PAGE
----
Moving beyond the kitchen table

The first two things to do when your start-up business starts to grow: hire employees and get out of the kitchen

Photo illustration / OJO Images / Newscom
A man runs a business from his kitchen table in this photo illustration. One step in shifting from a low-cost startup to a legitimate business is moving into a more formal work space.

Bootstrapping is the name of the game for most startups. By keeping their expenses low, particularly overhead costs, entrepreneurs are able to start businesses with limited initial funding.

A bootstrapped startup also allows the entrepreneur to determine what the market really wants without having to lock in specific long-term expenses tied to a specific business model.

Once the business model has been tweaked enough that it begins to attract a significant growth in new business, the entrepreneur needs to shift modes and begin to create more formal form and structure to the business. This stage of development usually involves two major changes: hiring employees and moving into a legitimate space for the business.

However, walking over the threshold from bootstrapping and model testing to the commitment of adding fixed overhead expenses can be a frightening step.

"I think one of the struggles of starting a bootstrapped company is when to finally make the call to take on long-term commitments," said Kurt Nelson, a Belmont University alum and co-founder of Aloopma, a design firm with links to the Bonnaroo music festival.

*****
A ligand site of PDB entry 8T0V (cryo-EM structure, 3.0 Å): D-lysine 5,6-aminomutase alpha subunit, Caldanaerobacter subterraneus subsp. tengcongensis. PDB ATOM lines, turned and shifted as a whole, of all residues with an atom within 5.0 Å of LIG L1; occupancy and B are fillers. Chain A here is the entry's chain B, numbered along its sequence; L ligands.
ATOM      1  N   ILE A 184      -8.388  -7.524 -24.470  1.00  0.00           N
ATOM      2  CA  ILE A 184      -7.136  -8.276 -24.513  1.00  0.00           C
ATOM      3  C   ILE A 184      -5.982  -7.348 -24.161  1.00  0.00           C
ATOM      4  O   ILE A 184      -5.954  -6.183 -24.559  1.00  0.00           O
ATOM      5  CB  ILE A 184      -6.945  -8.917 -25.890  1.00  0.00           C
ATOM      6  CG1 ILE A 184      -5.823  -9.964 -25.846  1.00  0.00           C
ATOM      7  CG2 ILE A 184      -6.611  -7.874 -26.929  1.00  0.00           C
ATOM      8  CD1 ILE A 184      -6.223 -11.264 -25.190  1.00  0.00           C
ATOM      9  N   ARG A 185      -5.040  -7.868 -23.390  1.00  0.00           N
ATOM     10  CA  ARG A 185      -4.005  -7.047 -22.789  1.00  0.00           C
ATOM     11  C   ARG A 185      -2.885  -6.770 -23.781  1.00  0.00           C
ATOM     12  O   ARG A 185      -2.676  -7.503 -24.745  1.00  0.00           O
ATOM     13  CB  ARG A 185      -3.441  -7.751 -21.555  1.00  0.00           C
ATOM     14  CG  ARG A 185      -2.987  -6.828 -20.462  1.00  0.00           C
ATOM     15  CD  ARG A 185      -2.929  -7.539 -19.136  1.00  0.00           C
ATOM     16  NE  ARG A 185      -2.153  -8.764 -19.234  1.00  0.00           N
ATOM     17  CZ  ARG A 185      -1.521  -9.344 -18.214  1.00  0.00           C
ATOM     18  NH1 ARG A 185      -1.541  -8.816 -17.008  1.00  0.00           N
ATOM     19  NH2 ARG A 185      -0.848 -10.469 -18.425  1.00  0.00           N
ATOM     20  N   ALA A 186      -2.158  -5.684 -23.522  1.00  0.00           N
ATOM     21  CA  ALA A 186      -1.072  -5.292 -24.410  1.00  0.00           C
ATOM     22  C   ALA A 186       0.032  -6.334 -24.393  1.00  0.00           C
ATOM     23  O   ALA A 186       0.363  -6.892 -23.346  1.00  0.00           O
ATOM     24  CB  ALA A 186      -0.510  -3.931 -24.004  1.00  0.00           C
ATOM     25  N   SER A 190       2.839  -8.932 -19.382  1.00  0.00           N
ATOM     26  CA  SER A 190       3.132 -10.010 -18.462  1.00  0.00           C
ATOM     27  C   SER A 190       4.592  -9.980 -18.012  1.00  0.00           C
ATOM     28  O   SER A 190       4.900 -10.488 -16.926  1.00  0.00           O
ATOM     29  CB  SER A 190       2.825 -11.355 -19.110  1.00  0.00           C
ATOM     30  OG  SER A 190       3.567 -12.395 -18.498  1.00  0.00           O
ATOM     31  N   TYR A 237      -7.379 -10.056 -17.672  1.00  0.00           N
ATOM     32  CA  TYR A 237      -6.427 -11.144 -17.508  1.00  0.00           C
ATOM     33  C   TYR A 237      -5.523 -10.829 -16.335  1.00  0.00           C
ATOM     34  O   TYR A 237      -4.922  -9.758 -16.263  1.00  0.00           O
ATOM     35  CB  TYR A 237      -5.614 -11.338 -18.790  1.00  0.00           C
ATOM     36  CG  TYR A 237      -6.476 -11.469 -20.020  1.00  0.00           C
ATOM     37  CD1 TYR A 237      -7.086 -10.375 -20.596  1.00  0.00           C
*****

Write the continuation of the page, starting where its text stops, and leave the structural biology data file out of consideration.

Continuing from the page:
"In the bootstrap world you fight to survive. You watch every dollar very closely. You sign short-term leases, hire freelance contractors and buy inexpensive desks and furniture that may not match."

But the extreme bootstrapping approach can only take a business so far.

One of the first big decisions is choosing when to move out of the bedroom, kitchen, coffee shop, garage, basement or wherever a business was formed during its startup days.

"Making the move into a legitimate office space is something that we put off for quite some time," said another former student of the Belmont University entrepreneurship program, Jake Jorgovan, co-founder of Rabbit Hole Creative, a firm that does unique digital advertising and event graphics. "The money we saved in overhead was money we were able to put back into our pockets and into growing the business."

That penny-pinching approach allows for only limited growth.

"Eventually we realized that we needed a legitimate office," Jorgovan said. "It was somewhere around the time when we had seven people working out of a 150-square-foot apartment, and I was sitting on a box because we were out of chairs. That was the moment when we realized it was time to upgrade our space." (The company moved to new digs on lower Broadway above a restaurant.)

Adding employees is the second major step that can be intimidating for entrepreneurs. The thought of being responsible for other people's livelihoods can be daunting.

"Pulling the trigger to bring on salaried positions is a tough spot for a bootstrapper," Nelson admits.

Jorgovan agrees, adding, "It was a tough decision because when you hire your first employee you realize that someone is counting on you to bring in revenue every month to pay their salary. It's a whole new emotional level when you're responsible for other people's financial well-being."

But an entrepreneur working alone can't do it all. Eventually he or she will have to begin adding employees to support the demands of a widening base of customers.

I recommend that entrepreneurs never lose the bootstrapping spirit. But they also need to understand that some of the extreme steps that worked in those bootstrap days can actually strangle a business after it has left the starting gate.

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